“We might ask ourselves, living as many of us do in societies that worship possessions and pleasures, whether we are remaining aloof from covetousness and the lust to acquire more and more of this world’s goods. Materialism is just one more manifestation of the idolatry and pride that characterize Babylon. Perhaps we can learn to be content with what is sufficient for our needs” (“Come to Zion,” Ensign or Liahona, Nov. 2008, 39).
While the phrase “the poor and the needy” (D&C 104:18) can refer specifically to those in financial need, it can also include those in need of spiritual, emotional, mental, and social assistance. Similarly, “the abundance” of the earth can include a person’s time, talents, skills, spiritual gifts, and knowledge, in addition to material possessions.
In the revelation recorded in Doctrine and Covenants 104, the Lord gave specific instructions about the stewardships assigned to members of the United Firm living in Kirtland, Ohio. The revelation does not mention assigning properties to members of the firm living in Missouri, likely because the Saints had recently been expelled from Jackson County. The Lord directed that the firm’s properties in Kirtland be divided and assigned to individual members, who became responsible for managing them, so “that every man may give an account unto [Him] of the stewardship which is appointed unto him” (see D&C 104:11–13). The Lord then made the same promise to each firm member mentioned in the revelation: If they were faithful in their stewardships, the Lord would “multiply blessings upon them” (see D&C 104:23, 25, 31, 33, 35, 38, 42, 46). Similarly, if we are faithful in the stewardships the Lord gives us, He will “multiply” our blessings.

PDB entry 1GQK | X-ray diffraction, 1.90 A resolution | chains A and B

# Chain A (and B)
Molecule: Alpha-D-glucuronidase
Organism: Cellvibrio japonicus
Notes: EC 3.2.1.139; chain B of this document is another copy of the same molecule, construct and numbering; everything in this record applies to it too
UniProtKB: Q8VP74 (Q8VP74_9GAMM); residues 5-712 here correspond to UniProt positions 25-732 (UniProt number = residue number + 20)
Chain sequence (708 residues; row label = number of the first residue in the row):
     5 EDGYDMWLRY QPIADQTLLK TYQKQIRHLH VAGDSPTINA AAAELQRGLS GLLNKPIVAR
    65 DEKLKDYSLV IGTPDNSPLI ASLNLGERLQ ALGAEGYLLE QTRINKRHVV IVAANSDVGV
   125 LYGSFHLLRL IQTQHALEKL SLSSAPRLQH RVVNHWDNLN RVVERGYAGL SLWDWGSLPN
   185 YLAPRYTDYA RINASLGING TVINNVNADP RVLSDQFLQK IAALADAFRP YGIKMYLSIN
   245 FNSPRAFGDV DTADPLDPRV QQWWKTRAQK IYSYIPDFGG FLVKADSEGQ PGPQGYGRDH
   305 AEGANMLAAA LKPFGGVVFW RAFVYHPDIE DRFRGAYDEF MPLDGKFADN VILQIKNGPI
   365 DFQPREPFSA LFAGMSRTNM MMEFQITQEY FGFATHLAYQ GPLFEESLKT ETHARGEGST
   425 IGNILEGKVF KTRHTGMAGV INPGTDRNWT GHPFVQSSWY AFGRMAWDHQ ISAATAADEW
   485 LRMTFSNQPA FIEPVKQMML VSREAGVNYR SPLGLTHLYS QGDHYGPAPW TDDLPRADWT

Although members of the United Firm in Ohio had decided on April 10, 1834, to disband the firm, the revelation recorded in Doctrine and Covenants 104 instructed them to reorganize the firm and to separate the Ohio and Missouri branches so they could function independently (see D&C 104:47–50). The Lord explained, “This I have commanded to be done for your salvation” (D&C 104:51), likely referring to the firm members’ financial salvation. However, rather than being reorganized, “the United Firm effectively ceased to exist soon after this revelation was dictated,” perhaps because “leaders may have decided to transfer much of the responsibility for the church’s temporal endeavors to other administrative bodies, such as the Kirtland high council” (in The Joseph Smith Papers, Documents 4: April 1834–September 1835, 21–22).
The Lord reminded members of the United Firm that the individual properties assigned to them were His and that they were His stewards. He expected each of them to manage his stewardship wisely so that funds would be created for the printing of the scriptures and other revelations He would give (see D&C 104:58, 63). While the phrase “the fulness of my scriptures” (D&C 104:58) refers specifically to Joseph Smith’s inspired translation of the Bible, the earliest copy of the revelation recorded in section 104 suggests that this phrase was also intended to include the Book of Mormon and the revelations contained in the Doctrine and Covenants (see The Joseph Smith Papers, Documents, Volume 4: April 1834–September 1835, 29).
Elder D. Todd Christofferson taught, “The central purpose of all scripture is to fill our souls with faith in God the Father and in His Son, Jesus Christ” (“The Blessing of Scripture,” Ensign or Liahona, May 2010, 34). Therefore, publishing the scriptures and making them available to be read and studied would help bring God’s children to a knowledge of the restored gospel, “[build] up [the Lord’s] church and kingdom on the earth, and … prepare [His] people” for His Second Coming (D&C 104:59).